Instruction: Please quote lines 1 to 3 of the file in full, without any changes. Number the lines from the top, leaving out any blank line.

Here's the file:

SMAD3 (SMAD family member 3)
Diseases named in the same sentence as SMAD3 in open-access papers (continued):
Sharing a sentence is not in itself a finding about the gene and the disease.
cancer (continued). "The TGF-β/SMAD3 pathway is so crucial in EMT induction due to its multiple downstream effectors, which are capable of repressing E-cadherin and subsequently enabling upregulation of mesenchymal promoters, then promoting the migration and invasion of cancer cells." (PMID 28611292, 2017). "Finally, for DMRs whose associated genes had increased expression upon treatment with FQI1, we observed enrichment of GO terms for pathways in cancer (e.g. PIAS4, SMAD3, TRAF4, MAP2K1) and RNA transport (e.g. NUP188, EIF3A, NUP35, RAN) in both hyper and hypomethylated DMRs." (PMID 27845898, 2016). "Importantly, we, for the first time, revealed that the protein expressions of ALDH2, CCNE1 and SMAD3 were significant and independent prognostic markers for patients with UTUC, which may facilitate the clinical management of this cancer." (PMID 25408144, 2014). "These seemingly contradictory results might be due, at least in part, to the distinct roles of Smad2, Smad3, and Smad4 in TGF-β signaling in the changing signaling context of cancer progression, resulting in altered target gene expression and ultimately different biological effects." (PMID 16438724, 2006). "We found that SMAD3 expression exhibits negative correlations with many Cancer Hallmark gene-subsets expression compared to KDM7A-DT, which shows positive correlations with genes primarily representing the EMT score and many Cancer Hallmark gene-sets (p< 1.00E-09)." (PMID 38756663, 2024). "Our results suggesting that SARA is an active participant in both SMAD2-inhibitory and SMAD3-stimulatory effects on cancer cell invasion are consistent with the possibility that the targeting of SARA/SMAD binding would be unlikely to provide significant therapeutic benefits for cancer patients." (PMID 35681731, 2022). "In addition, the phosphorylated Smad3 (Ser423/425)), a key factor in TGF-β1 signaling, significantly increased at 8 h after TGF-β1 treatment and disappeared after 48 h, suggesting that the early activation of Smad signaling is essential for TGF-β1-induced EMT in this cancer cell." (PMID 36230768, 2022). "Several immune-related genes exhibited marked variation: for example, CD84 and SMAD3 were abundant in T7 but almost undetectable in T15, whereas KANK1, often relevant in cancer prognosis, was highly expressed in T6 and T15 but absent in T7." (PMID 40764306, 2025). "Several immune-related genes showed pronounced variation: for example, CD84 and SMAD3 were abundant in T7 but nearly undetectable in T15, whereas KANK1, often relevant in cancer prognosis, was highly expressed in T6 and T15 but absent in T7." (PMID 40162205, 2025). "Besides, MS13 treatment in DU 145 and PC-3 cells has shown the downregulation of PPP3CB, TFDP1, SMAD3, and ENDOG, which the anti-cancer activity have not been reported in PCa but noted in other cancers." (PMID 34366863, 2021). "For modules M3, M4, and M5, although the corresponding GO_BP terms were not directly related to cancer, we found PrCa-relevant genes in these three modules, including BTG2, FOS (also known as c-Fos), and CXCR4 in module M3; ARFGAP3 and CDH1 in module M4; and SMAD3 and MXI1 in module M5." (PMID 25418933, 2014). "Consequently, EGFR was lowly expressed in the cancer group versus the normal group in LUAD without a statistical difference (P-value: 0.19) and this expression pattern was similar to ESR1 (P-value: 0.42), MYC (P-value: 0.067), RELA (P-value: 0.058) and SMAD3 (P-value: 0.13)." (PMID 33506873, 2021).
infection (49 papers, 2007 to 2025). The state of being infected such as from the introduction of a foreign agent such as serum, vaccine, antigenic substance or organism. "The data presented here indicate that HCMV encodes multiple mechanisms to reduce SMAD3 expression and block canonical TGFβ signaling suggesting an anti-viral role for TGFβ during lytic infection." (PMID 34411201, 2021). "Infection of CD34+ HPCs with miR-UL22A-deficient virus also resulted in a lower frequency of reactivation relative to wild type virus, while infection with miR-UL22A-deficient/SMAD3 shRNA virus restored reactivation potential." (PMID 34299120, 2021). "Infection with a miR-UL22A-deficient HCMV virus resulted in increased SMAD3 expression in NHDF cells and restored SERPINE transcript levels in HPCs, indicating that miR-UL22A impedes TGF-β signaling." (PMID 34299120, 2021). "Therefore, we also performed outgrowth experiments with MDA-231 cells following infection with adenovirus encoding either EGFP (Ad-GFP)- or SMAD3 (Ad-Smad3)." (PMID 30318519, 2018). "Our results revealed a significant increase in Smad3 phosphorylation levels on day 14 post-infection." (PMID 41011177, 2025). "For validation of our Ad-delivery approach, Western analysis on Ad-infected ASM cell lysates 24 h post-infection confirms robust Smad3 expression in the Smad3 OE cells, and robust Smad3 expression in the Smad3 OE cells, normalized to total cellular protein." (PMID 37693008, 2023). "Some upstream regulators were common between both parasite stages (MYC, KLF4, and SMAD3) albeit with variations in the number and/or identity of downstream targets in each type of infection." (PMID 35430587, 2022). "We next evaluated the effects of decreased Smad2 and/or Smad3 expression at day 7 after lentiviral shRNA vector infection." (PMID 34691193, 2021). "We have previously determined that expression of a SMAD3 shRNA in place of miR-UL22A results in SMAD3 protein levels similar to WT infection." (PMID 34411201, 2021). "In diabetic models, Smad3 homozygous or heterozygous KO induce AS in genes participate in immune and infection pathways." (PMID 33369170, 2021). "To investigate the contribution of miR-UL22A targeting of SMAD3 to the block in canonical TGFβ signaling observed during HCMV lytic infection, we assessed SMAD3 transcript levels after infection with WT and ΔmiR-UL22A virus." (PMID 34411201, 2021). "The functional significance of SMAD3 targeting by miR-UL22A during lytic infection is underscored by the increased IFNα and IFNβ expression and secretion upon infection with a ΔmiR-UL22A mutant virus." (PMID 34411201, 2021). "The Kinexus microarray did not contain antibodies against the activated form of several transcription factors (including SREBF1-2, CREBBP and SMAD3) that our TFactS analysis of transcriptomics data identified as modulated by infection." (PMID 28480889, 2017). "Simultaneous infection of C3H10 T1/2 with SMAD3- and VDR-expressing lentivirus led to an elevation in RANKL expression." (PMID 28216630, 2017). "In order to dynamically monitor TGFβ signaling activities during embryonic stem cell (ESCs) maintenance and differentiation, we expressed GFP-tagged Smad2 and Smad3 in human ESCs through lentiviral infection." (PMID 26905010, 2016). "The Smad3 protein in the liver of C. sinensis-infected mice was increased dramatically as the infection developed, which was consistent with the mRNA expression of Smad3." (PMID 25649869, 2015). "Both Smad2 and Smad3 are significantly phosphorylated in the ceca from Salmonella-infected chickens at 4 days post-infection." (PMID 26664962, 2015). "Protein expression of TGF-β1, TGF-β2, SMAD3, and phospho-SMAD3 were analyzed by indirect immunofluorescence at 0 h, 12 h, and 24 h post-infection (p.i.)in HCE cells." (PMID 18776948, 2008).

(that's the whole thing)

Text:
SMAD3 (SMAD family member 3)
Diseases named in the same sentence as SMAD3 in open-access papers (continued):
Sharing a sentence is not in itself a finding about the gene and the disease.